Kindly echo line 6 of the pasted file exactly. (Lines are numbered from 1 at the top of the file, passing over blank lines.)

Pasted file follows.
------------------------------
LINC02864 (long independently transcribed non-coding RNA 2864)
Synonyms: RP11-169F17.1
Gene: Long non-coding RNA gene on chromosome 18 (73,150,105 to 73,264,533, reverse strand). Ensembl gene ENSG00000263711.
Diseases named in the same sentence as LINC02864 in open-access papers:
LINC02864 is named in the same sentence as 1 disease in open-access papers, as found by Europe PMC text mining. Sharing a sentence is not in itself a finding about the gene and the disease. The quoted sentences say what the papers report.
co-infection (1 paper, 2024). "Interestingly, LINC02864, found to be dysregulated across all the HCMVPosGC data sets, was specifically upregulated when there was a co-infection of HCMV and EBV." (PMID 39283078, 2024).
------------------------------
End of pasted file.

co-infection (1 paper, 2024). "Interestingly, LINC02864, found to be dysregulated across all the HCMVPosGC data sets, was specifically upregulated when there was a co-infection of HCMV and EBV." (PMID 39283078, 2024).